“We finalized the deal and then COVID hit,” remembers Siegal.
A New Path Forward
Despite the uncertainty of the pandemic, contractors quickly found sales success with homeowners who had some extra cash from the resulting stimulus package. CCN also experienced a growth spurt. Siegal and Martindale used the money the government gave the organization to invest in personnel.
Enter Gary Cohen, a jack-of-all-trades and master of many who spent 11 years as a professor of business at the University of Maryland. He is now the VP of CCN and the mastermind behind the organization’s training platform makeover.
“Let’s face it, John and I were contractors, not educators,” says Siegal. “We recruited Gary to come in and run the day-to-day operations of the company. And he’s done an amazing job of taking the training that we had and making it work the right way by implementing best practices that are happening at the university level.”
CCN has launched several new training and networking programs across all areas of business in the form of live-stream events. Online trainings include business operations mastery, sales management mastery, and production mastery, while monthly roundtables on the topics of marketing, sales, and production offer a place for owners and employees to get real-time feedback from fellow CCN members.
Despite the success of these virtual programs, Siegal says CCN has begun transitioning back to more in-person events so contractors can get the most out of the content they offer.
“Online training is great for reinforcement,” says Siegal. “But, our research shows us that live training as the initial exposure is better for retaining knowledge. Following up with live streams and recorded video trainings is then more effective.”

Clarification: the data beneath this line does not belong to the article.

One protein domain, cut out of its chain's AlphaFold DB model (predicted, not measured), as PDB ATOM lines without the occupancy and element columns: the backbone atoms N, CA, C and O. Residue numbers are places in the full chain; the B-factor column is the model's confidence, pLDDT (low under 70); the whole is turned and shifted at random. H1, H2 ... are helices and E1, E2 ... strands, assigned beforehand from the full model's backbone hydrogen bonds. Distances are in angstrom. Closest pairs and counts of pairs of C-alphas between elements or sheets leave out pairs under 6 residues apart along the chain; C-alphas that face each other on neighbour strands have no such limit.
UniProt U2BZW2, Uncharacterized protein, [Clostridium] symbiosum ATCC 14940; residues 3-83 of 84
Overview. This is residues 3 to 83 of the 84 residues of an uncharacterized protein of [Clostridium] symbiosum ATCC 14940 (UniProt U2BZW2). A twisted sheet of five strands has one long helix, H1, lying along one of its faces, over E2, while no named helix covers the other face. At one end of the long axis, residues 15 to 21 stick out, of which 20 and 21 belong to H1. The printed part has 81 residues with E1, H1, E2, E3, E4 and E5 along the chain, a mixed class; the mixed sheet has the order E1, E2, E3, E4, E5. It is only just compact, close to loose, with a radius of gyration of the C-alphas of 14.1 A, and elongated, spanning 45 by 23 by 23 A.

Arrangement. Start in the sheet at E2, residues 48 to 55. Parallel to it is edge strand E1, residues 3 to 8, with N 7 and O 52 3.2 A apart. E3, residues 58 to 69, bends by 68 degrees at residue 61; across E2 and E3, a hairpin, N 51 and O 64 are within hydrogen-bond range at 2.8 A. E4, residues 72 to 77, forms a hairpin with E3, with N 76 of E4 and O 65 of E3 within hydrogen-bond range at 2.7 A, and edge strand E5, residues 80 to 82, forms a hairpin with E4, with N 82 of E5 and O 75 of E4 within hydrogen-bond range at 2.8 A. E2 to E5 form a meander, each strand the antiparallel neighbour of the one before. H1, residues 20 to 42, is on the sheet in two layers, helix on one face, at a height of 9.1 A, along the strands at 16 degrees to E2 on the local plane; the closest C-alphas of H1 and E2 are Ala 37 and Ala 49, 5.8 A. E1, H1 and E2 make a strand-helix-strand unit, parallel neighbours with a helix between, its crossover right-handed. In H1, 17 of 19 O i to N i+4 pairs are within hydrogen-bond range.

Contractors Helping Contractors
Siegal believes that contractors ultimately learn the most by being around other contractors. He is proud that CCN gives contractors an outlet to share business problems with people who’ve struggled with, and overcome, the same problems.
“It’s lonely being in business,” says Siegal. “You feel like no one understands the issues you’re dealing with. But, we are an organization of successful contractors that learn from each other through networking and top-notch training. The beauty of CCN is that it’s a community of contractors and it’s changing people’s lives.”
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CCN is Fantastic!
I work with CCN and their contractors as a vendor. We've been with them for 16+ years and they consistently bring us our best book from a quality standpoint and we've seen over half a billion dollars in volume. I honestly feel like every contractor in this group is my friend and it's amazing to see them root for each other, give each other advice, and provide real insight to the group, even amongst direct competitors. I have worked with thousands of contractors and been to many many events in my 12 years in this industry and the way CCN's Diamond & Platinum members interact with each other in a way that is truly unseen anywhere else.